22 October 2011

Pickled Radishes


Like what I said, anything touched with vinegar is delicious to me.  And I am presently in a vinegary food binge.  I recently cooked the salt & vinegar potato chips and it fixed my craving (for now) for those very good French potato chips.  Then came the avocado, tomato & spring onion salad which was so good with the grilled salmon that I bought some more avocado and salmon soon after for an encore. 


Here is a discovery from Jun Belen's Jun-blog (who in turn got it from Thomas Keller's Ad Hoc at Home) that takes almost no effort in making but is lipsmacking good.  The sweetness & sourness of the pickling agent is just perfect.  From the original recipe, I had to add a pinch of salt & a dash of pepper.   I felt like I had to break the sweetness & the sourness a bit.  That is how I would like my pickled radishes to taste like.  It can be different for you so the salt & pepper are of course, optional. 


I prepared these pickles much in advance.  When I tried them a few hours after preparation, something like 3 hours, the radishes already caught the taste of the pickling liquid.  But then, when I had them again the following day, the radishes completely absorbed the liquid.   They were strong and delicious.   I was amazed at how the vinegar took the color of the skin of the radish and in turn made everything red. 

I finished the radishes in no time but the pickling liquid remained.  The penny pincher in me didn't want to throw out the liquid so I did another batch of radishes using the same pickling agent.   They didn't taste as good as the first batch.  In fact, even the day after, they still didn't catch the full taste like they should.  So based on my little experience, you can't recycle the pickling liquid.  Maybe you already know that.  I didn't. 



Pickled Radishes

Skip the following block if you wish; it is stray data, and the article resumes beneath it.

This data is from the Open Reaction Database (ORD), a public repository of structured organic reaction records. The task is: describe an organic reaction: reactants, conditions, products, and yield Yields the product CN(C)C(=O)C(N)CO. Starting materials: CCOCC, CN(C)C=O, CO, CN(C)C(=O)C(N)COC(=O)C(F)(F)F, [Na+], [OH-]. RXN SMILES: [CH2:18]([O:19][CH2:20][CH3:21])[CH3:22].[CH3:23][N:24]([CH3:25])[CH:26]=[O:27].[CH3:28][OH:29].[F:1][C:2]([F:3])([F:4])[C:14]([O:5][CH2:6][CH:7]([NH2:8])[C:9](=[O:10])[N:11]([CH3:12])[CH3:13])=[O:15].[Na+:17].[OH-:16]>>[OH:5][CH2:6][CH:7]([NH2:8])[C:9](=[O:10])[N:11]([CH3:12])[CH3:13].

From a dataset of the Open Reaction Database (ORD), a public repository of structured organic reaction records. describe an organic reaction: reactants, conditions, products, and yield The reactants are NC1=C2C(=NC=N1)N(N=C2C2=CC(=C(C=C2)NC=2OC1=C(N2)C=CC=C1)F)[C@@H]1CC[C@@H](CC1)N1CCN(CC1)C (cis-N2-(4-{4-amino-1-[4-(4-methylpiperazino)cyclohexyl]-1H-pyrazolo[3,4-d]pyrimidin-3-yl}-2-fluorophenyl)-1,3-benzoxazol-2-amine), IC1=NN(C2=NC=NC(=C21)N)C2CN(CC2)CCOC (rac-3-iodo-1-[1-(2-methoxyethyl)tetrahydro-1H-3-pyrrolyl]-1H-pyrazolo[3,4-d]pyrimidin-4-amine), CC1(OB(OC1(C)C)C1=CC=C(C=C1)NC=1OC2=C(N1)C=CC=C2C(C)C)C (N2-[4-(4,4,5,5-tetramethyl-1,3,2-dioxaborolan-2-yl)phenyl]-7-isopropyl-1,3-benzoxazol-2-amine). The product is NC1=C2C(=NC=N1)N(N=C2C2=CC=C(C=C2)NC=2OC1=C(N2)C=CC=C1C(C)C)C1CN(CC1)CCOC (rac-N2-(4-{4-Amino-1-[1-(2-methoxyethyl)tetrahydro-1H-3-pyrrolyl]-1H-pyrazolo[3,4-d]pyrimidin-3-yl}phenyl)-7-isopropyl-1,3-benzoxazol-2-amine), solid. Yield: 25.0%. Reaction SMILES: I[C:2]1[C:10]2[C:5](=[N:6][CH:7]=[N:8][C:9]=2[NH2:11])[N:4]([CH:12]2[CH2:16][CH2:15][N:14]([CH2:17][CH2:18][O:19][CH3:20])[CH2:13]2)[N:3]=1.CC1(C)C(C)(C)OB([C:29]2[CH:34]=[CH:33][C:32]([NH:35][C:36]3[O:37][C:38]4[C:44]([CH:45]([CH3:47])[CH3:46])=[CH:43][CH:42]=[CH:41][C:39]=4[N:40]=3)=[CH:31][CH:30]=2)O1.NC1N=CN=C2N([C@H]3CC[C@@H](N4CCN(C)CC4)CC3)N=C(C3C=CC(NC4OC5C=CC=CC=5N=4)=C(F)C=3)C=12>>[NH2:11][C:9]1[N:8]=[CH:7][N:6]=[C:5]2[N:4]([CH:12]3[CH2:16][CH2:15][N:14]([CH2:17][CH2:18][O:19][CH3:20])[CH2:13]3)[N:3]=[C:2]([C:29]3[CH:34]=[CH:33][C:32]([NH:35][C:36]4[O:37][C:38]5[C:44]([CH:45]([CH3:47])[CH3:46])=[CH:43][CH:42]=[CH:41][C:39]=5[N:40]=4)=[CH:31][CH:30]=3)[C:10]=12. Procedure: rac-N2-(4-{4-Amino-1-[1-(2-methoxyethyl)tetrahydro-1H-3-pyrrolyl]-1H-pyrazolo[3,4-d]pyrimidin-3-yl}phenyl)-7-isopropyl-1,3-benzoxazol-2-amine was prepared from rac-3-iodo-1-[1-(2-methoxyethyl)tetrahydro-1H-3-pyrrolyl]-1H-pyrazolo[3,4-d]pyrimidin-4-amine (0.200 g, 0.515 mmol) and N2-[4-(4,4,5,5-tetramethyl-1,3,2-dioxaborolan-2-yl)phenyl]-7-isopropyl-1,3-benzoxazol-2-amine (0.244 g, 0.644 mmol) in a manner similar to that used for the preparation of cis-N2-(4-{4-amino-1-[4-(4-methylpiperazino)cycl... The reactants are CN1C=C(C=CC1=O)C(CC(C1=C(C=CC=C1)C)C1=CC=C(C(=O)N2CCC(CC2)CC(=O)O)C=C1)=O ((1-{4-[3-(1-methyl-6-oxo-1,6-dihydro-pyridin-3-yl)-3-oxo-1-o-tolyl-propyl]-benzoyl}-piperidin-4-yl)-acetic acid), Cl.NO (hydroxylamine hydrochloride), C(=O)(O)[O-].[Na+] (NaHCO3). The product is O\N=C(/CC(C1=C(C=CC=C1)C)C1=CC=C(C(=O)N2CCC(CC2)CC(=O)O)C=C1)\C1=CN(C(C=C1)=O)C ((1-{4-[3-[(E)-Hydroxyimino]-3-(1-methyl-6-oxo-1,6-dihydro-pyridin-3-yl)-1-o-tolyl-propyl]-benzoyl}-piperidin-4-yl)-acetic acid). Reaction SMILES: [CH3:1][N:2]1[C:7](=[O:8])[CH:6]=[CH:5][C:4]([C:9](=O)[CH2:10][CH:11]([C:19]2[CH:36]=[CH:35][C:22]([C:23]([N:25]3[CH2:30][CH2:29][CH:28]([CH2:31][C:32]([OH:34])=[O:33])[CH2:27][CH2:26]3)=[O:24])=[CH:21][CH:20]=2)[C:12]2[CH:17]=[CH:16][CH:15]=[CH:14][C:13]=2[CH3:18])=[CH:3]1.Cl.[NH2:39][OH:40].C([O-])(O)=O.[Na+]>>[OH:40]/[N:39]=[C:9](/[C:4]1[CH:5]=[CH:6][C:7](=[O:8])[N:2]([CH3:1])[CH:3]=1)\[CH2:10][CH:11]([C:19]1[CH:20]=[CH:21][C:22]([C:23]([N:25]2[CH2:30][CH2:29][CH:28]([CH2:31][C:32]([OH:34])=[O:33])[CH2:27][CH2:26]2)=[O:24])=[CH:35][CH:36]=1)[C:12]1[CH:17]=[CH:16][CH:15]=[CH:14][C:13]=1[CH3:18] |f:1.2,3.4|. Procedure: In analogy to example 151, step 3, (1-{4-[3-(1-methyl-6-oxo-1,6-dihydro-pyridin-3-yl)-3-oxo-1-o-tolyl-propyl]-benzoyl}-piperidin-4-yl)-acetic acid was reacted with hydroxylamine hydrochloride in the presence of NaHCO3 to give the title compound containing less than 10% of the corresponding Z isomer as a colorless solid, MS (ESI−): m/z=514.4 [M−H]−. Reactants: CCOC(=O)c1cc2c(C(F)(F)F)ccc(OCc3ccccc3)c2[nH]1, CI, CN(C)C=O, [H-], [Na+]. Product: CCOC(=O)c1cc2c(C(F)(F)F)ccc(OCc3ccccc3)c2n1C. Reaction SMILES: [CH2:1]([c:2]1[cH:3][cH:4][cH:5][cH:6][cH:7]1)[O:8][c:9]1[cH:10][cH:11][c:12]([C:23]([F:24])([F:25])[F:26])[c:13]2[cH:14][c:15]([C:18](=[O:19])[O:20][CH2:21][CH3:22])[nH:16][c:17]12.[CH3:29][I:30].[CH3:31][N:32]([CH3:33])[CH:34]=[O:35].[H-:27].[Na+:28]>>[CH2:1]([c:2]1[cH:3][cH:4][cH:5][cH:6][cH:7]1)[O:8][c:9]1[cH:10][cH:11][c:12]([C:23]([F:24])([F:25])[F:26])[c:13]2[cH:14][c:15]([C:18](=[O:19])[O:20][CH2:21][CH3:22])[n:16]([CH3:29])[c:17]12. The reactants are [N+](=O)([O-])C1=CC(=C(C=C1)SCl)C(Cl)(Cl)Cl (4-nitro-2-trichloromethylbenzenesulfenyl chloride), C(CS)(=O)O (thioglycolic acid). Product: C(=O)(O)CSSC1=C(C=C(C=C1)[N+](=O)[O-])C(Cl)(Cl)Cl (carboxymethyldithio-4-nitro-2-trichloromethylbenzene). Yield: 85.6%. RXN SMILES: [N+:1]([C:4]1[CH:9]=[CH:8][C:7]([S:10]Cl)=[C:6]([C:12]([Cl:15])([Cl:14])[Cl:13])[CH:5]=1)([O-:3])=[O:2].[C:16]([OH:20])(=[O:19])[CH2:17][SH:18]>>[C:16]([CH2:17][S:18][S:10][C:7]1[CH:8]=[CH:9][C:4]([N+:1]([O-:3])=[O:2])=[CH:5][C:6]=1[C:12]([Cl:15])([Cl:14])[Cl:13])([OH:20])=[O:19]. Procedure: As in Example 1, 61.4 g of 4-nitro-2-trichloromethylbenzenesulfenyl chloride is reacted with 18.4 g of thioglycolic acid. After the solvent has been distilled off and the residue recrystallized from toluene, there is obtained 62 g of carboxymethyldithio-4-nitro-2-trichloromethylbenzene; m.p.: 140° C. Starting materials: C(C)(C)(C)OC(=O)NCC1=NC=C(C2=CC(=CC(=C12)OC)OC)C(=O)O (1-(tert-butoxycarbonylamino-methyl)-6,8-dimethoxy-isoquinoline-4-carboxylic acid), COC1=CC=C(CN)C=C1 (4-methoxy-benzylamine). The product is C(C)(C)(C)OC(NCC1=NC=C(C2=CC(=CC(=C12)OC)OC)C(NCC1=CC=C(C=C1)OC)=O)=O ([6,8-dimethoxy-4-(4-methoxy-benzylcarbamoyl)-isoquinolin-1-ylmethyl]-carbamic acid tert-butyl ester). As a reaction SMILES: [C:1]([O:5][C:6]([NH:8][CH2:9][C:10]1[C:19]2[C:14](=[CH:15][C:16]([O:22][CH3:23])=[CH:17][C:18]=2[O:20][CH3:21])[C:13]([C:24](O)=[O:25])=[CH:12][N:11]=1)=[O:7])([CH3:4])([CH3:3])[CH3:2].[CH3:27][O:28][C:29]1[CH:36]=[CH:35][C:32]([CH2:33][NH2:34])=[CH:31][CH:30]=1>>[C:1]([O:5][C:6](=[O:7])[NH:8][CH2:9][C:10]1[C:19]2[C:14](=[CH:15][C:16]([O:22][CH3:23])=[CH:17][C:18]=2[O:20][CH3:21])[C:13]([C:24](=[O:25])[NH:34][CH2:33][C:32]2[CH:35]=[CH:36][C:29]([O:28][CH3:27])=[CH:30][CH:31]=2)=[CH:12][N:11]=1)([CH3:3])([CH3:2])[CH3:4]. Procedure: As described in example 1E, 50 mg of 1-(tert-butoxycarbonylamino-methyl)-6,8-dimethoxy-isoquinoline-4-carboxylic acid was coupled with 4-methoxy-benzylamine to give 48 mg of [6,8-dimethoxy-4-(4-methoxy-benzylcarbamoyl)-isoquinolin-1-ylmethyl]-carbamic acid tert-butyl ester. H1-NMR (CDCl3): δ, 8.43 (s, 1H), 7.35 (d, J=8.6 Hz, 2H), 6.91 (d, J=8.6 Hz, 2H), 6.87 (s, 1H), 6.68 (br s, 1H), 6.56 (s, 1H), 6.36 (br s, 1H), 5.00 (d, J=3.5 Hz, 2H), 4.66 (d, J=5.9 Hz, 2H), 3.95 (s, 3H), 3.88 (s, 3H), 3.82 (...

Ingredients:
  • 1/2 cup champagne vinegar (I substituted it with white wine vinegar.)
  • 1/4 cup granulated sugar
  • 1/4 cup water
  • 1 cup red radishes, washed, trimmed, thinly sliced or quartered
  • salt & pepper (I added these on my own.)
 Directions:
  1. Combine vinegar, sugar, and water in a small saucepan.  Bring to a boil, stirring to dissolve the sugar.  
  2. Remove from the fire and let cool to room temperature, then chill in the refrigerator.
  3. Put the radishes in a canning jar or other storage container and pour the pickling liquid over them.   Let stand for 20 to 30 minutes, then cover and refrigerate for up to 1 month.  
  4. The radishes absorbed the vinegar mixture after a few hours in the pickling liquid.   I enjoyed them better the day after.
 
 
 
 
 
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7 comments:

  1. Outstanding pictures! I love everything pickled and I will definitely include this to my list of vegetables.

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  2. I am definitely going to try this. I bought some purple radishes yesterday and now I know what I am going to make with them. I hope that they retain the beautiful purple color after pickling. Thanks for sharing!

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  3. Hi Tessa. I never saw purple radishes before. Purple skin & white pulp? Sounds interesting. Do tell how it went.

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  4. I never saw purple radishes before either, I guess that is why I came home with a bunch of them. Purple skin, white in the middle. I tried your recipe using white balsamic vinegar and I sliced the radishes kind of like a bread and butter pickle. They tasted wonderful and I am sure that they will be even better in a couple of days. They turned out kind of purplish pink in color. Thanks for the recipe!

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  5. Tessa, I think I would come home with a bunch too if ever I come across some here. I like discovering new veggies & fruit too. Glad you liked the radishes.

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  6. Great recipe!!! Love your blog. Can I substitute wine vinegar with apple cidar or plain white vinegar? I will give it a go!

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    1. One of the best substitutes for white wine vinegar is apple cider vinegar so go ahead and try it. Enjoy!

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